a fourth recurrence is 90%. Recognizing these recurrence rates, patients should
at times be counseled to stay on their medication."
While SSRIs are effective, experts maintain that the combination of medication
and psychotherapy together are the most effective method of treating depression,
particularly in helping patients maintain long-term mental health.
Despite her best efforts, Carter is still concerned that the issue of mental
health is too often ignored. "We've never gotten in the mental health area the
kind of funding that was needed," states Carter. "When Jimmy was president,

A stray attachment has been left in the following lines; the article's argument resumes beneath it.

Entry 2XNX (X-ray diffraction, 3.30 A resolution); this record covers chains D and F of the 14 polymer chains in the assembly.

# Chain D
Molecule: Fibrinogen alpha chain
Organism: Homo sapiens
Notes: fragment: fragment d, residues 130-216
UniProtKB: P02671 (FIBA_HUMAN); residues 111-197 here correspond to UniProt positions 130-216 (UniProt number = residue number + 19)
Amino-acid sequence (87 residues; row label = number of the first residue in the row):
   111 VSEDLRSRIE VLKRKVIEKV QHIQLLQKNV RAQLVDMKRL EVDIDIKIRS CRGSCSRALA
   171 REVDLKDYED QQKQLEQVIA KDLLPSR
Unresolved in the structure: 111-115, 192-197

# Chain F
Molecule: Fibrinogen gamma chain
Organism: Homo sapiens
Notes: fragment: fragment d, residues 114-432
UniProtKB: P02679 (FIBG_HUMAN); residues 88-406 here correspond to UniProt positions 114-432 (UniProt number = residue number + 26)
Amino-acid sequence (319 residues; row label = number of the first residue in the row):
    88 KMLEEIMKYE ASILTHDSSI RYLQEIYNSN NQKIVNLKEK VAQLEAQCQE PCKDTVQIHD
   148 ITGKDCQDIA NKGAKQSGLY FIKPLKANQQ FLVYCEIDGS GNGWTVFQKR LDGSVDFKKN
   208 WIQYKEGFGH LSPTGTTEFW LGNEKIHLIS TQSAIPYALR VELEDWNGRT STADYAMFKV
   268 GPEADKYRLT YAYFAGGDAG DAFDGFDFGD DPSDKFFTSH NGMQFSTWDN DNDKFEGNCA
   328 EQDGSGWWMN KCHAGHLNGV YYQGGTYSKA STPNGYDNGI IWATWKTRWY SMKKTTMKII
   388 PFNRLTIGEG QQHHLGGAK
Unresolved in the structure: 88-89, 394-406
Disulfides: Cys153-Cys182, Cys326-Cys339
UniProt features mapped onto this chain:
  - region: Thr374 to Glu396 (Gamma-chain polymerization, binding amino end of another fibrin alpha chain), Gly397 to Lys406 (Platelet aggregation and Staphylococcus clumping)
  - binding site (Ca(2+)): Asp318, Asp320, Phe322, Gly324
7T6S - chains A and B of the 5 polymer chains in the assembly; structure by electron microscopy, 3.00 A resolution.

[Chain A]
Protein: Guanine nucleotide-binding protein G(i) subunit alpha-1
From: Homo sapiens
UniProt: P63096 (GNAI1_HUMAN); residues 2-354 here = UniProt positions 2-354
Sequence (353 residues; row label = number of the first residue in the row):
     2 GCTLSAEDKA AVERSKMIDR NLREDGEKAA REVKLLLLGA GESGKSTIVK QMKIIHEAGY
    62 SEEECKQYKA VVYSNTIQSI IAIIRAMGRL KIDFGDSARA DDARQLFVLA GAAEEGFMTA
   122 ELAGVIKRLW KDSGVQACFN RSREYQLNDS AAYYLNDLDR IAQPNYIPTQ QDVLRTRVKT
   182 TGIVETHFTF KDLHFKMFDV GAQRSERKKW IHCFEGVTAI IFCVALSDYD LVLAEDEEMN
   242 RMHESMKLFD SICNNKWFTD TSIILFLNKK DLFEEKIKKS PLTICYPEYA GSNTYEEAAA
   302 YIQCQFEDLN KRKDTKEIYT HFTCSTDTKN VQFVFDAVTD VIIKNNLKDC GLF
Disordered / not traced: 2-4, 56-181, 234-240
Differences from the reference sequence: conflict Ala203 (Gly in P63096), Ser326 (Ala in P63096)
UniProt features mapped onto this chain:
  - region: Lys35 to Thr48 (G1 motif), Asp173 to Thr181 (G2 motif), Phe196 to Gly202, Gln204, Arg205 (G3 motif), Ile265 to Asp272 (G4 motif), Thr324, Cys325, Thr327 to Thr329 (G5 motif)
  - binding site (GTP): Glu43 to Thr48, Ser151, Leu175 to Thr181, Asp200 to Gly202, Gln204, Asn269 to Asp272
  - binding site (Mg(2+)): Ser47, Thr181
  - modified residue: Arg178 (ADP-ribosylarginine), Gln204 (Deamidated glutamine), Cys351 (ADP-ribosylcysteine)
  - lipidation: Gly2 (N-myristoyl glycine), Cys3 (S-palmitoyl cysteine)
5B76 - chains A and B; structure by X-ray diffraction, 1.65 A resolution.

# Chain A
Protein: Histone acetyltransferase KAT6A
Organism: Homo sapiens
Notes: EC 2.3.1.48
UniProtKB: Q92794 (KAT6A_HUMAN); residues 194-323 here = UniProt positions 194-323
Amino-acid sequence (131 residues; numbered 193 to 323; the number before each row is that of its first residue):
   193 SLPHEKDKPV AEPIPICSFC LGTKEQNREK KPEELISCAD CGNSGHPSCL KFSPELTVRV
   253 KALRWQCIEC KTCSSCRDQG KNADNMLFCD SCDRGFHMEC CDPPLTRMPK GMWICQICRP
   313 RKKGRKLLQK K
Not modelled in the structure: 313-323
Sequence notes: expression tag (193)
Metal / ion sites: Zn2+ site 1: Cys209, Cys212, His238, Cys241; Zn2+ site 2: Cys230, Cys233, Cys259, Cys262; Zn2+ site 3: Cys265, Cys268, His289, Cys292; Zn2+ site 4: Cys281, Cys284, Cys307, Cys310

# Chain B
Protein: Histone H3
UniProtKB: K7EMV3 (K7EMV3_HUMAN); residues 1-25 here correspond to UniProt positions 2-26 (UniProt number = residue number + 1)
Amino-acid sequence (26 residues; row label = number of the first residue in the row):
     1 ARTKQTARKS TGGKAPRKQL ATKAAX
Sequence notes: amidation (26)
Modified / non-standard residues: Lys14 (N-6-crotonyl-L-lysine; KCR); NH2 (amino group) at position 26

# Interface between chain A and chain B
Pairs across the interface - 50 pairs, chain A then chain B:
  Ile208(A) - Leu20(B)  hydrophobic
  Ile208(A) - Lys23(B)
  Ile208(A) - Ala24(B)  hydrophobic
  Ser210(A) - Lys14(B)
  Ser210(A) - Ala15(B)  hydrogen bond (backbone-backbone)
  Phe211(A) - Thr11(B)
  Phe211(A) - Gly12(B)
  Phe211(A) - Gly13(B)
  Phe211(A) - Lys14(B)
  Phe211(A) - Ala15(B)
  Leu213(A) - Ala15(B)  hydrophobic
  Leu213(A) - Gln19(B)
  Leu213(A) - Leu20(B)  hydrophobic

we increased the research tremendously. But it was not funded as much as we
would have liked. That's why, because of funding, we are where we are today
with these illnesses."
Funding is often scarce not only for research but also for proven, effective
treatments - even when people have insurance. Nearly all health plans differentiate
between physical illness and mental illness, with coverage for the latter sometimes
as little as 25%. Yet many physical ailments that are covered 100% are actually
caused by mental illnesses.
"It's so ridiculous to me," says Carter. "We have found that with large companies
that provide total care for their employees, that over a period of time the
total health costs come down, because people don't go to the doctor so much
for stomachaches or headaches, or feeling bad." "It is called parity legislation,
and it is something that Mrs. Carter has been advocating for many years," says
Fricchione. "Implementing parity results in negligible cost increases of about
one percent. A lot of money is spent in primary care trying to rule out medical